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Friday, June 14, 2019

Meet the Projection Team That Keeps BAMcinemaFest Rolling

Mike Katz, Head Projectionist

By Sam Polcer

The film festival The New Yorker called “The city’s best independent showcase” is in full swing, which makes Mike Katz, who has been the Head Projectionist here at BAM since the cinemas opened in 1998, along with Jesse Green, our Cinema Technical Manager, currently two of the busiest men in show business. We thought we’d make their day even more complicated by sneaking into their submarine-like lair to ask them a couple questions about the unique challenges posed by such a unique cinema experience. (You’re welcome, guys.)

So, what makes a film festival challenging for a projectionist?

Mike: You have to hold a lot of hands. Jesse's very good at doing that. Basically, with festivals, it’s like having a family with lots of different children. You try and give them everything they need, you want to be able to sit down at the table at the same time for dinner or go to bed at the same time—and with a festival like this, everybody is the most important baby. Our job is to get it on screen, with the problems they might have: file work, actual cinematography problems, audio issues, and the like, and help them beforehand to get it to where it's a good show. We may not be responsible for content, but there's a lot of extracurricular work and stress getting things delivered on time, and at the end of the day when you get it all together, it’s just another show that has to be done right.

Jesse: Specifically with BAMcinemaFest, it’s a lot of up-and-coming filmmakers who don’t have the resources of a studio with lots of money, so we do what we can to help them get onscreen in the best way possible, whether it’s with them stopping by to look at a couple of versions of their movie, or by receiving final versions a day before the festival starts. I'm not going to say no when they had to make some changes and send us a new version.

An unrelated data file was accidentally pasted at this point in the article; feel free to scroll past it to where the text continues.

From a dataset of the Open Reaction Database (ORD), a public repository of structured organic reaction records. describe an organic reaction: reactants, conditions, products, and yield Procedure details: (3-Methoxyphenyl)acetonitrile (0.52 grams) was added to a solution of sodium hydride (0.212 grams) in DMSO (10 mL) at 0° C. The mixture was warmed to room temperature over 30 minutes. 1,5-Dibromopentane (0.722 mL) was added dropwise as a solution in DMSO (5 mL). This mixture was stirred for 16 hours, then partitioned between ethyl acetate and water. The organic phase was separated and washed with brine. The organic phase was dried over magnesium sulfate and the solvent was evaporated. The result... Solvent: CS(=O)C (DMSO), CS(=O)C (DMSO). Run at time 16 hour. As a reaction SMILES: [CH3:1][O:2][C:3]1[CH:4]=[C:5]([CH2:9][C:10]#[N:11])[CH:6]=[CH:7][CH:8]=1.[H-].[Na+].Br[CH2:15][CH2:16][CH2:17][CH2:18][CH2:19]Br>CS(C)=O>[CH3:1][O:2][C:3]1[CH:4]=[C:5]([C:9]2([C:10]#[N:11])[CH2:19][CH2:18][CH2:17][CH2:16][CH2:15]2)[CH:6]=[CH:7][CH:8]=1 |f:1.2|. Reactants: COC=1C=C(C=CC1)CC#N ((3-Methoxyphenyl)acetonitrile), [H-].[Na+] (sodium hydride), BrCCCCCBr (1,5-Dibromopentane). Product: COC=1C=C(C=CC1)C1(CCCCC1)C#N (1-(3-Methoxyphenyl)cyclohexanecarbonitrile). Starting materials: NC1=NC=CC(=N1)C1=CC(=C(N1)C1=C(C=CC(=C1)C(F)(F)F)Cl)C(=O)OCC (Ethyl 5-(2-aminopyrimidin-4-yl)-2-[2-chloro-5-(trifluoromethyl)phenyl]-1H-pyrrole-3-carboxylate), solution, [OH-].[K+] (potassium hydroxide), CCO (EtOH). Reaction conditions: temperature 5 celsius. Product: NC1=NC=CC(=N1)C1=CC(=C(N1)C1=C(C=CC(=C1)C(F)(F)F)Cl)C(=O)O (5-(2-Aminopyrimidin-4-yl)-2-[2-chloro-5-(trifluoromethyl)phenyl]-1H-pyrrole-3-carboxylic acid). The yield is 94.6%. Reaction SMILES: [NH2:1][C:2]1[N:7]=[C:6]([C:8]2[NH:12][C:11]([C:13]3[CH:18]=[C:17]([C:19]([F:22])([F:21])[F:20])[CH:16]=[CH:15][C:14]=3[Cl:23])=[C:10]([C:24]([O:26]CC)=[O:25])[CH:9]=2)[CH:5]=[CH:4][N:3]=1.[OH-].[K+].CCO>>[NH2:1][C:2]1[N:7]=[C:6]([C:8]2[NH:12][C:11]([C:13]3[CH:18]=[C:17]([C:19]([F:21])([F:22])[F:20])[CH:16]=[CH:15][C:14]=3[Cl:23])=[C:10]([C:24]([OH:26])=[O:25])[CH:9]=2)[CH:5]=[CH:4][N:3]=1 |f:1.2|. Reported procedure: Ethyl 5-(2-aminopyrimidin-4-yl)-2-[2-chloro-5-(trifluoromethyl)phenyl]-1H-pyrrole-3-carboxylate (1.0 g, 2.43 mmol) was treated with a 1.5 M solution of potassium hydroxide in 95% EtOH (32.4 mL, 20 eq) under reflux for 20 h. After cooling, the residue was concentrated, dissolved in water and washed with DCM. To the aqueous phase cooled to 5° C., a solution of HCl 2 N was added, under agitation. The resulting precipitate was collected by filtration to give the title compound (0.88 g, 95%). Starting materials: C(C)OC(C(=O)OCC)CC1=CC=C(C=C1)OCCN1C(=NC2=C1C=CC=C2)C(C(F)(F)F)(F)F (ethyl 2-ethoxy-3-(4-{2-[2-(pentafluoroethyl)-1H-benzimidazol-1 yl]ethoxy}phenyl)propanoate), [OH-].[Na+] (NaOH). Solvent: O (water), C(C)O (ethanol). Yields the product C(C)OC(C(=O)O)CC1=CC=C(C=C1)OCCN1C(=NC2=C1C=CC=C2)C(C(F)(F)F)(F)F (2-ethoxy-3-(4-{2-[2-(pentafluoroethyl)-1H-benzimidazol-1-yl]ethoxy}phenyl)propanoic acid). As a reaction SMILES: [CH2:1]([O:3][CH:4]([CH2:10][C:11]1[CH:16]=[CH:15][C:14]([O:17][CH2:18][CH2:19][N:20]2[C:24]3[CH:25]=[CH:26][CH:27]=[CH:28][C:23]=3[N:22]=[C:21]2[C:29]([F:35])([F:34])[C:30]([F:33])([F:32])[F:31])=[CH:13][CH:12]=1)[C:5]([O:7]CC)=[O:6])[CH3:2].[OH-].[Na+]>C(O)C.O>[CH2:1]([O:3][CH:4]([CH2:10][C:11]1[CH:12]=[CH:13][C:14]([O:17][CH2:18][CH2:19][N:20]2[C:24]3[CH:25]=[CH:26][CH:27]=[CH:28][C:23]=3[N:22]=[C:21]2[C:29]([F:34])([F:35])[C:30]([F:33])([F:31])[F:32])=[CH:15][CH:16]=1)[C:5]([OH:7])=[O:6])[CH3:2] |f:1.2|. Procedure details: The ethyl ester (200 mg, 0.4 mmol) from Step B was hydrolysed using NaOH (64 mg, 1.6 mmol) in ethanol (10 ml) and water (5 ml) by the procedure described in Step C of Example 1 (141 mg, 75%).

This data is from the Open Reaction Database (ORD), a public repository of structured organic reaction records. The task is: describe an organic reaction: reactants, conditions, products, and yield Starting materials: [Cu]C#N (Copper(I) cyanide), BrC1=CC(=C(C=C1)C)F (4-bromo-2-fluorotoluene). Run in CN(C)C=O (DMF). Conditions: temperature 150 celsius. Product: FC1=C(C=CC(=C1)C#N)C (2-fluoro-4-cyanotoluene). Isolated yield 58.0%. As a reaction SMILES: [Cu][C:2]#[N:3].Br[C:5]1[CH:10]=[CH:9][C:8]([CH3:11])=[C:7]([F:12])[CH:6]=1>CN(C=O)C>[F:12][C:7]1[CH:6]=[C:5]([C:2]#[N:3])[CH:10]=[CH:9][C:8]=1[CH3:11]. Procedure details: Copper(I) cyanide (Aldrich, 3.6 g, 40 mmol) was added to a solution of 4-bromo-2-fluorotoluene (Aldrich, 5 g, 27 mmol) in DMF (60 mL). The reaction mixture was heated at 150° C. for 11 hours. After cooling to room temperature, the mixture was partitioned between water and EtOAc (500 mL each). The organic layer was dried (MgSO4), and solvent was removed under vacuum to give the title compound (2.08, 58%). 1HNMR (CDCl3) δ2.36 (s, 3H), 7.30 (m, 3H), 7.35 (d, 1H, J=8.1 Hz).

Jesse Green, Cinema Technical Manager

Is the complexity fun and appealing... or is it a pain?

Mike: All of the above. It's stressful, but also rewarding. With the stress, when you pull it all off and everything comes together, and you actually helped somebody and they come back and recognize that, it’s very rewarding.

Jesse: One of my favorite things is seeing filmmakers experience their movie in the cinema for the first time. Whether that's with an audience, or whether it's in the afternoon when I'm just running their movie or something, that pure joy and excitement, after a journey that could have been 2 or 10 years long, is the greatest. It's so nice to see.

Mike: It’s a cool feeling, when they’re standing around in the back, looking around at people's faces, you realize they’ve been working with this on a monitor, after struggling with different people, actors, locations, finances, etc., with the ultimate goal to get it onscreen where people can see it. Whether it's to get it bought, to proliferate their career, whether it's a love song they had to get out. And I was a part of it, even if I was just showing a movie.

BAMcinemaFest runs Jun 12—23.

Photographs by Sam Polcer
© 2019, Brooklyn Academy of Music, Inc. All rights reserved.


  1. Thanks very much Sam for the heads-up

  2. Thank you very much Sam for this like this can you please also write about any musician like piano teacher. I think their life is also challenging.